As someone who much enjoys the work of Hammett and Chandler, it seemed only right that at some stage I would seek out Macdonald’s books. That it has taken so long is a bit of a mystery. I knew he was considered the heir to Hammett and Chandler, but somehow I had never got round to reading any of his work. It’s something I’ll be putting right in the near future.
Although not his first novel, this is the first of a series to feature his private eye Lew Archer. Archer is cast in the same mould as others of his ilk. He has been a policeman, served in Intelligence during the Second World War, has a broken marriage, is something of a tough guy, but is not as tough as he acts. Because his inner world is available to us through the use of first person narrative.
In the same West coast settings as Hammett and Chandler, Macdonald explores the same territory and uses the same settings, yet we have a view of the world that is from a slightly different perspective. This is partly due to the fact that Macdonald takes up the reins in the post-war era. I’m looking forward to his work written in the 60s to see how he observes the social changes of the time.
In The Moving Target, he notes how some men who flourished in a combat situation had trouble readjusting to civilian life and often fell into trouble or made a concerted move into a life of crime. This is introduced as a natural part of the story (a kidnap caper that goes wrong and exposes the ways in which upright citizens can be corrupted by the influence and presence of the corrupt).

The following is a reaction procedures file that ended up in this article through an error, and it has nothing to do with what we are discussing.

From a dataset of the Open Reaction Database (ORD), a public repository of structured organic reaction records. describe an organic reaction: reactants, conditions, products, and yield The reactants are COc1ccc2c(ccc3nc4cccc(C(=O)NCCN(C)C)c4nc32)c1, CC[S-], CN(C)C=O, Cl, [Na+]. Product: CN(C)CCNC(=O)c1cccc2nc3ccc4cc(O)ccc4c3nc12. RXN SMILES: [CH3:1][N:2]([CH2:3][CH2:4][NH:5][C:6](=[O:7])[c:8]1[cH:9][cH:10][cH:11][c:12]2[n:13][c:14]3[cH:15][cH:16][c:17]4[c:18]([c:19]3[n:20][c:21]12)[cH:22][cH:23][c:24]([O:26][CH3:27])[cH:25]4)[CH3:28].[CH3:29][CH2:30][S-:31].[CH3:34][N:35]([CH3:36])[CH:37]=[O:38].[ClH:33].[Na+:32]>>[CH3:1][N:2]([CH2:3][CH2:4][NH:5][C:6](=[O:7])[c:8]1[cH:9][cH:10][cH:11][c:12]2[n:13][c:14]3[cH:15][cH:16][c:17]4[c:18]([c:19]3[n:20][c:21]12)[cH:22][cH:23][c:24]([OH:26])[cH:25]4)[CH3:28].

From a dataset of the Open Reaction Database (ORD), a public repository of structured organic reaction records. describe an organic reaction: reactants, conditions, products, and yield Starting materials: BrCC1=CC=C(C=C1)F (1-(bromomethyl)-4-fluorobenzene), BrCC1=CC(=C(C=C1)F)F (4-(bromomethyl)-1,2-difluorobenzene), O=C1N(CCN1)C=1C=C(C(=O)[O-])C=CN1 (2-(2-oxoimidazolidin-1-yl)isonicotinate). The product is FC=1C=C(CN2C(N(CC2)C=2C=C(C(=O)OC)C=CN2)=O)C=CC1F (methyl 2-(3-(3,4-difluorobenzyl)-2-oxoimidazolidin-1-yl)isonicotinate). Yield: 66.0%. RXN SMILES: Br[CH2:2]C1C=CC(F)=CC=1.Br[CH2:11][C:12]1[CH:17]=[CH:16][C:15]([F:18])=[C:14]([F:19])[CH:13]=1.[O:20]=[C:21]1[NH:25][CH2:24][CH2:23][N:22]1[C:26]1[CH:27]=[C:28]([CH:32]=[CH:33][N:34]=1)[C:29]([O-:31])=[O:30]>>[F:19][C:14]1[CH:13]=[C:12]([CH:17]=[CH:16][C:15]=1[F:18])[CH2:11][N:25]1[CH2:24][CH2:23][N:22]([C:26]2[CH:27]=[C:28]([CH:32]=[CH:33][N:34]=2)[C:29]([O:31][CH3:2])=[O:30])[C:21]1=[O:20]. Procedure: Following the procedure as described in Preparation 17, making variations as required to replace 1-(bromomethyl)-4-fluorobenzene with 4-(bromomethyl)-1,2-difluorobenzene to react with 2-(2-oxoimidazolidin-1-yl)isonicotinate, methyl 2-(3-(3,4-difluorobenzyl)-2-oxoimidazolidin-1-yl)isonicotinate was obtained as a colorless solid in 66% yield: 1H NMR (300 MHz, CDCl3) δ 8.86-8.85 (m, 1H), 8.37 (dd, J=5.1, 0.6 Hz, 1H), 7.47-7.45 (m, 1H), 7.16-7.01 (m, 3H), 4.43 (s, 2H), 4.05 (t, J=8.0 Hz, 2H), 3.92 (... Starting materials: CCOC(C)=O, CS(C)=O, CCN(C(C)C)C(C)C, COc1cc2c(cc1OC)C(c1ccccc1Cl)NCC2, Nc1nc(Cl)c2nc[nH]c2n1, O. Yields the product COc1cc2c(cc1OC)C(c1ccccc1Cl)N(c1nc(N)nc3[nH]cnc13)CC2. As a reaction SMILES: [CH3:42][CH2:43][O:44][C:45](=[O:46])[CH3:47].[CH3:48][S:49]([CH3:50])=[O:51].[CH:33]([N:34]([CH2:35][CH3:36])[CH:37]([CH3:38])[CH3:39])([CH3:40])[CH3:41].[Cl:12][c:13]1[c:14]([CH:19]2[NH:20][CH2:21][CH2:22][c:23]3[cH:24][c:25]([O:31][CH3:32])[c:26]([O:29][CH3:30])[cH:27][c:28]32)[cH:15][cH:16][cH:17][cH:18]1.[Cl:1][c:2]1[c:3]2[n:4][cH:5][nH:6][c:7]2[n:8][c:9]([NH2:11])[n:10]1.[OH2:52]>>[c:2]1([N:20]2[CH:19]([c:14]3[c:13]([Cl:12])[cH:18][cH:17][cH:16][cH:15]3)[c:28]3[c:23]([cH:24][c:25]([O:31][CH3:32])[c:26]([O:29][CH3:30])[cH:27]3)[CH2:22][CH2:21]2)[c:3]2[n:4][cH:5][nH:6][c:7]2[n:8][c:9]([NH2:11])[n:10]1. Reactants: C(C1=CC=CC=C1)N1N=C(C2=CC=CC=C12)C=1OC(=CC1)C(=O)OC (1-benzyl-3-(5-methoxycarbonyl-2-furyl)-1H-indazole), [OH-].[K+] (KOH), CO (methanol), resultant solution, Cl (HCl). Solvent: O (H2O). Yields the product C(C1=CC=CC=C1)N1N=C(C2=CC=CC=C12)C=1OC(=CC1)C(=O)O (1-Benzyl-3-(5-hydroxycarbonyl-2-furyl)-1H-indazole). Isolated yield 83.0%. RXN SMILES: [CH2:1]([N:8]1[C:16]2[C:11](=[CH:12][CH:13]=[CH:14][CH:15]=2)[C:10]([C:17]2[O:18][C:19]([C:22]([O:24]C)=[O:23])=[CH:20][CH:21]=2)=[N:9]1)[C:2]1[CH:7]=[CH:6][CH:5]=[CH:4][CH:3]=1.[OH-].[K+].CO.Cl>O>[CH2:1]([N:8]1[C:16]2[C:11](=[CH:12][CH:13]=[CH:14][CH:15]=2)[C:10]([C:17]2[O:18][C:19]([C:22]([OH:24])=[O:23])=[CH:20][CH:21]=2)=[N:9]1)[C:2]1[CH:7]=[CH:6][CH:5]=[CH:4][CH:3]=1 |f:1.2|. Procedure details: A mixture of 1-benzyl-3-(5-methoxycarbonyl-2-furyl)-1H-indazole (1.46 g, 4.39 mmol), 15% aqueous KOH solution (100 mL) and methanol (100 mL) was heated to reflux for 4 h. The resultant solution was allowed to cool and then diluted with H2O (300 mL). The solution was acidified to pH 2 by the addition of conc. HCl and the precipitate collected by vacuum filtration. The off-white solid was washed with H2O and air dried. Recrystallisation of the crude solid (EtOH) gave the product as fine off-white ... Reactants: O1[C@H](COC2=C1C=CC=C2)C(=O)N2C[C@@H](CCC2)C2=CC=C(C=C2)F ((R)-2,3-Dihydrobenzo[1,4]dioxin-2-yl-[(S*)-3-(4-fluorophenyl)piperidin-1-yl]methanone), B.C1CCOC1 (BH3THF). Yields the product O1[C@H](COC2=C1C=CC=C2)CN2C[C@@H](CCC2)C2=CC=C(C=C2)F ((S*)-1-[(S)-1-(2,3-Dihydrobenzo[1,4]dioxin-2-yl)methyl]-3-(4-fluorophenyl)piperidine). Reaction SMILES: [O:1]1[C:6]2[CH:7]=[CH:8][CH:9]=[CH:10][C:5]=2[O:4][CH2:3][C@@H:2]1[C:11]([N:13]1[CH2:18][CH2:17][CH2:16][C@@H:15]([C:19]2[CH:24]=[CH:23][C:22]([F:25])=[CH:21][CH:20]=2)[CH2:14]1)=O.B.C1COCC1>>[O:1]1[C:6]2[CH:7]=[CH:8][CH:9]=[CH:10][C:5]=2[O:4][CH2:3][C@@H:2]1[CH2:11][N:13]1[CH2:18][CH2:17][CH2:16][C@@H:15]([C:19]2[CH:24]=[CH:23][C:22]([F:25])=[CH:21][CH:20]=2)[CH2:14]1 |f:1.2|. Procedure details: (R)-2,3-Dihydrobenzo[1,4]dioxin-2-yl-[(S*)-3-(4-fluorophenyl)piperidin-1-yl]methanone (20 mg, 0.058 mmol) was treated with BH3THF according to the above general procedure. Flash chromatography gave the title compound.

By the time Macdonald wrote this book, he was had already proved himself as a writer. It is somewhat lacking in variations of pace. In part that is the race-against-time element of the story, but a few moments to draw breath would have produced greater contrast for the tension. Apart from that, this is a slick novel that pays great attention to detail, not just in terms of plot and character, but in the mechanics of writing as well.
It’s always a joy to find a ‘new’ author whose books one enjoys. I can see lots of pleasurable reading ahead.